In 2005, more than two-thirds of the American scientific workforce was composed of white males. But by 2050, white males will make up less than one-fourth of the population. If the pipeline fails to produce qualified nonwhite scientists, we will, in effect, be competing against the rest of the world with one hand tied behind our backs.
Let me repeat: By 2050, white males will make up less than one-fourth of the [U.S] population.
There are many science educators around the world who are trying to cultivate into the STEMM disciplines young people who are not of the default demographic.
However, wanting to do so and actually doing it is far more challenging than one might think. Even a scientist as accomplished and educator as experienced as Epstein was challenged. Brandeis already had a program for select minority students, “that utilized team-building and peer support as mechanisms to help students survive and thrive academically”:
The program, run by The Posse Foundation, works with universities to select and coach “posses” of 10 inner-city students who then attend, in a group, some of the country’s top universities. The program is remarkably successful, producing a graduation rate over 90%. But even the Posse Foundation fell short in the sciences. Fewer than 10% of its students graduated in science, even though nearly half started off intending to do so.
Succeeding in the sciences required a much more intensive effort. For example, many of these students know that they need to work hard to excel in universities such as Brandeis, they just never learned how in their high school experiences.
Posse Foundation president, Deborah Bial, embraced Epstein’s idea and, with the additional support of the Howard Hughes Medical Institute, The Science Posse Scholars program was established to give students substantive pre-college experiences:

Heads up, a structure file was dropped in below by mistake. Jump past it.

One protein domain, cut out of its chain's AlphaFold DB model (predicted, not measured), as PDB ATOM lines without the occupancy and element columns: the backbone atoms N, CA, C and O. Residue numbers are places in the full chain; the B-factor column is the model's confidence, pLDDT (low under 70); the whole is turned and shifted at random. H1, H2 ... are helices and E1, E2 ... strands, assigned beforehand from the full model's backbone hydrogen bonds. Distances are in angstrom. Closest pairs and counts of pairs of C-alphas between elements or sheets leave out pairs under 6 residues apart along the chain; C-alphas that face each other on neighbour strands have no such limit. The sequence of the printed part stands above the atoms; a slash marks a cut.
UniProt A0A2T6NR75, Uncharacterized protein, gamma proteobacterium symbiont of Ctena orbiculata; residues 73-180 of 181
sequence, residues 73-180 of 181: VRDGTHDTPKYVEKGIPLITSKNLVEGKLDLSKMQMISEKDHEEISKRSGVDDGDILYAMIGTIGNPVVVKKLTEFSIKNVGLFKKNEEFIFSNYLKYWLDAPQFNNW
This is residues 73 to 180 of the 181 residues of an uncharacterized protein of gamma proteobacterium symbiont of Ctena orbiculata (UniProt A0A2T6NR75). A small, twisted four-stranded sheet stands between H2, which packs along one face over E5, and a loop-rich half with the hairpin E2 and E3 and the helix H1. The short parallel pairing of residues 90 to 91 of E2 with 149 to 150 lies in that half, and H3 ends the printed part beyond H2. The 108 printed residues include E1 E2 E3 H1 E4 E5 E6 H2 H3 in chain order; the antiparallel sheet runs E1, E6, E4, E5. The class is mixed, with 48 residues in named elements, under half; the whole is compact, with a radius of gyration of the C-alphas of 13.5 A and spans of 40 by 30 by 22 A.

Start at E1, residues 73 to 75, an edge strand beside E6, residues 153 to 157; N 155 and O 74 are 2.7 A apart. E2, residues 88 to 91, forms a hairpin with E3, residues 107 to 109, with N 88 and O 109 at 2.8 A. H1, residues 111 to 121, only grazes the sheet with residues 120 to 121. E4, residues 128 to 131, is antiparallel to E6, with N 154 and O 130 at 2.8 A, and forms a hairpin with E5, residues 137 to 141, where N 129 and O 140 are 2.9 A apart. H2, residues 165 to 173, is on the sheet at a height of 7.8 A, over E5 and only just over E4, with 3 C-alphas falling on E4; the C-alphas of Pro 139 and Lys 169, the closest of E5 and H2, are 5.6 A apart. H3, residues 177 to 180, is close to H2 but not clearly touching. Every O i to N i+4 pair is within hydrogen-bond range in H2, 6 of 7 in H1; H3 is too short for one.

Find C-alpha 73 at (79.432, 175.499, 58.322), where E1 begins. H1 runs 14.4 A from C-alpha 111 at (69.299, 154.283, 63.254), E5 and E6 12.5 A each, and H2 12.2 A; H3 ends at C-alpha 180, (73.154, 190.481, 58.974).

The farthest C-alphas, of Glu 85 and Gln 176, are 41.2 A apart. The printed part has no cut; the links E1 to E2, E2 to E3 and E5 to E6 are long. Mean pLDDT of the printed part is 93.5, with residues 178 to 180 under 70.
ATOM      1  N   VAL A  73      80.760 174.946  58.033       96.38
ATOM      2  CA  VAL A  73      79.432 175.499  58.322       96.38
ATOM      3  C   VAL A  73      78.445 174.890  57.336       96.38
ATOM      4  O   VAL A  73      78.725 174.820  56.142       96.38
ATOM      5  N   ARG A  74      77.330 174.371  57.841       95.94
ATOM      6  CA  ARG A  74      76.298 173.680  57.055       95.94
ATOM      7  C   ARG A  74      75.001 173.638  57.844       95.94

In January, they begin eight months of weekly after-school training sessions involving academics, problem-solving, team-building and communication skills. In July, they come to Brandeis for a two-week “boot camp” designed to give them not only a flavor of campus life but also a realistic sense of how hard one has to work and how much one must rely on peers, teachers and mentors to succeed in science at a competitive university.
When the students arrive in September, they are provided with a graduate student mentor, who meets with them regularly and serves as a resource for academic and personal issues. They are offered the opportunity to work part time in research laboratories in order to earn needed cash and to appreciate the sense of community in a research group.
Epstein reports that nine of the 10 students completed general freshman chemistry with six of them making Dean’s List. While he doesn’t provide the baseline numbers, it is not uncommon to see a pass rate of 50% or less in similar cohorts without intervention.
The lesson I take from Epstein’s article is that it is not enough to recruit well-qualified minority students and help them once they arrive at university. Instead, programs need to cultivate these students earlier and prepare them better for the intensity and rigor of college-level science. Research experiences are great and certainly introduce students to the community of science and provide a context for their studies. But there is work that must be done at the basic level: basic writing skills, critical thinking skills, how to study, time management skills, and even (or especially) basic financial management.
I have to admit that his area is part of my continuing education as I am trained as a laboratory investigator, not an education investigator. As Michaelangelo said, I am still learning. However, I have been part of “boot-camp” types of pre-collegiate experiences for minority students accepted into pharmacy programs and have been fortunate to participate in the kinds of successful outcomes of such a program in clinical pharmacy practice.
So, I thank Professor Epstein for sharing with us his story and an example of how to do the same in the basic sciences. After all, according to the Good Professor’s quote at the outset of this post, when I am his age I will be in the minority.
For additional reading, The Posse Foundation featured the Brandeis program here in May, 2009.